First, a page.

Queer dating apps are leaking data that can be used by anti-gay and anti-trans governments to oppress LGBTQIA+ people around the world, a new report has found.
In a report released Tuesday, cybersecurity firm Recorded Future outlines the security holes in a number of popular dating apps, details how governments and agencies around the world are targeting LGBTQIA+ people, and offers advice for users seeking to protect themselves.
Recorded Future analyzed five popular gay dating apps catering either largely or exclusively to the queer community. Of these, they said, Scruff “is doing the most proactive work to secure the data of its users”.
Scruff’s current security policies include including randomizing location data, issuing alerts when users travel to countries with anti-gay policies, cutting ties with brokers that sell location data, and creating internal advertising and analytics operations to avoid sharing customer data with outside parties.
“By contrast, OKCupid, Grindr, and Tinder have been found to collect user data—including users’ exact location, sexual orientation, religious beliefs, political beliefs, drug use, and more—and share that data with at least 135 different third-party entities,” they wrote.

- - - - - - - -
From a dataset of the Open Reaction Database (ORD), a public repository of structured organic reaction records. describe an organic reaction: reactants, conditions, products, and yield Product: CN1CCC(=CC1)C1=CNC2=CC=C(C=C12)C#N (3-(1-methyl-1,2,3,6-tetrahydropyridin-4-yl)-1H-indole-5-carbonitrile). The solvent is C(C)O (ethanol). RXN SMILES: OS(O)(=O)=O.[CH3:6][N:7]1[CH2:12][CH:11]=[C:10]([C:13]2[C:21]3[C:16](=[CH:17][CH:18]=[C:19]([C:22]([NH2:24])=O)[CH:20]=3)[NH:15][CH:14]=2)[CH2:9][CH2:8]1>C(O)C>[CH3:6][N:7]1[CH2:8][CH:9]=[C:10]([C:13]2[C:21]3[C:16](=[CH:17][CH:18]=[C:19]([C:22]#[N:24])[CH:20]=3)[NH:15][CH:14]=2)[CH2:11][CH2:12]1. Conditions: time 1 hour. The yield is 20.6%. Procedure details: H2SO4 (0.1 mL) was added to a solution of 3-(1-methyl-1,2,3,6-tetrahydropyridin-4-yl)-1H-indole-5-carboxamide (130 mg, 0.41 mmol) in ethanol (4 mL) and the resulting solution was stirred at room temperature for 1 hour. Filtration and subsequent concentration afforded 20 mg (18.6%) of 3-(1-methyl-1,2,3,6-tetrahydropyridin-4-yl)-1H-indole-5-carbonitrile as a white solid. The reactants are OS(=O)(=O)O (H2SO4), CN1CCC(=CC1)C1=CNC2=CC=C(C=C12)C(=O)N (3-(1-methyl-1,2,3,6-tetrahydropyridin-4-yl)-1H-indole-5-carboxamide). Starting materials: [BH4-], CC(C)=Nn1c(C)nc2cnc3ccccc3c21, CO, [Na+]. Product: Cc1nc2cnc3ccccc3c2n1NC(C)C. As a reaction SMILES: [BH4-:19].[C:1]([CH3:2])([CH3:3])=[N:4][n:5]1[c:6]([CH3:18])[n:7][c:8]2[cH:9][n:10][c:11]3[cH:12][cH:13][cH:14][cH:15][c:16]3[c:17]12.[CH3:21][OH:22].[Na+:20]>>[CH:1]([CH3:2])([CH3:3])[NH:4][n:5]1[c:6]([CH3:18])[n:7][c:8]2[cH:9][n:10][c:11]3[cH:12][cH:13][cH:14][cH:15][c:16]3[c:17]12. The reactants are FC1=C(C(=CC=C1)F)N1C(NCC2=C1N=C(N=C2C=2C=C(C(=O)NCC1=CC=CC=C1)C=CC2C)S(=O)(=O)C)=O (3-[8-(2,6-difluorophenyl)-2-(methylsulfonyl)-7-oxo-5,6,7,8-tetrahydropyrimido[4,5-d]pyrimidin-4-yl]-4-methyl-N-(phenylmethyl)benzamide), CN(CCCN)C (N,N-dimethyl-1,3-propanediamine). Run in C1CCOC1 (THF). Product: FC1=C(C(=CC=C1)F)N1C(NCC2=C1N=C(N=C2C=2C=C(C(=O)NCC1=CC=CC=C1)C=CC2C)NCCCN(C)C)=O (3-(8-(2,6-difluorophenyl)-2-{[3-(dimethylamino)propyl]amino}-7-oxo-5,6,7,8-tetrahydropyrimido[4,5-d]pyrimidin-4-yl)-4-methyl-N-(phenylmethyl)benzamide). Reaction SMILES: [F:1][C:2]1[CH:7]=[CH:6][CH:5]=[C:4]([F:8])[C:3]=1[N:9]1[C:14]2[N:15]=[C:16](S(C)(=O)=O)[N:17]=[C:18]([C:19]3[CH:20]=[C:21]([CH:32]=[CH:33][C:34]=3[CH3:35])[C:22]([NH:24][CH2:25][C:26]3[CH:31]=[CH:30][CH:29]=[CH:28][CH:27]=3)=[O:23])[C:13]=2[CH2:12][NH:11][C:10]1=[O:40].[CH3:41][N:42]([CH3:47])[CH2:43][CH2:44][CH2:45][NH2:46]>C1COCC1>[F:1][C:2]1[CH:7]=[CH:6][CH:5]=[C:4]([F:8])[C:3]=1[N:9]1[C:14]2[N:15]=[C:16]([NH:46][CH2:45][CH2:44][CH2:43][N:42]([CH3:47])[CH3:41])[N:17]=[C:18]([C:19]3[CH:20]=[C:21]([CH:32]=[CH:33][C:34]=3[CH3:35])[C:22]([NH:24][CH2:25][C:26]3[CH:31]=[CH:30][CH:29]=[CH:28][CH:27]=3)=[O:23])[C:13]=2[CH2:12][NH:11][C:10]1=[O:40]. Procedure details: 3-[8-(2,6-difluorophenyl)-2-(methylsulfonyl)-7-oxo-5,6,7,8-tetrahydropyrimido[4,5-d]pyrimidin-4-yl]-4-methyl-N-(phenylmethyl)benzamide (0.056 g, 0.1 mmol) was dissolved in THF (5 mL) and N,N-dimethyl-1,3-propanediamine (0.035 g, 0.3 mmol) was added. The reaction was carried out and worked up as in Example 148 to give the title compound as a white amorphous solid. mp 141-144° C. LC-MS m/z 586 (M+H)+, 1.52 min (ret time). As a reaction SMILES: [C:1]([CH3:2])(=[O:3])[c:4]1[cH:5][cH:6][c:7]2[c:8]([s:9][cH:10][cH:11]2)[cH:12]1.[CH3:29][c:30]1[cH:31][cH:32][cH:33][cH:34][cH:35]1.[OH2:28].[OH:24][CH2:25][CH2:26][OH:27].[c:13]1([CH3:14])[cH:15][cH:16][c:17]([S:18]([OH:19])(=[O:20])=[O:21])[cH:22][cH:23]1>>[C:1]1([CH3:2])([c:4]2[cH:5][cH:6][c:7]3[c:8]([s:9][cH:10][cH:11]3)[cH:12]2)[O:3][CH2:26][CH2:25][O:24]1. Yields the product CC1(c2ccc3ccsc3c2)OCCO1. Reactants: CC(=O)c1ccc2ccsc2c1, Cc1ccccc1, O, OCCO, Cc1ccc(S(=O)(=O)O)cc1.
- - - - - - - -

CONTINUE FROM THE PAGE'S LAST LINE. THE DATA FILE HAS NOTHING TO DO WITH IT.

The report also offers number of examples of both law enforcement and criminals using dating apps to entrap members of the LGBTQIA+ community.
“These apps will almost certainly continue to share data with third parties and only user pressure, or a substantial fine for breaching data privacy laws, is likely to make these apps reconsider,” they add.
Meanwhile, other developers are using app-based platforms to enhance the safety and security of LGBTQ people worldwide. Dandarah, an app co-developed by a Toronto professor, was created to help trans women in Brazil avoid dangerous situations and connect with mental health support.
Read Recorded Future’s full report here.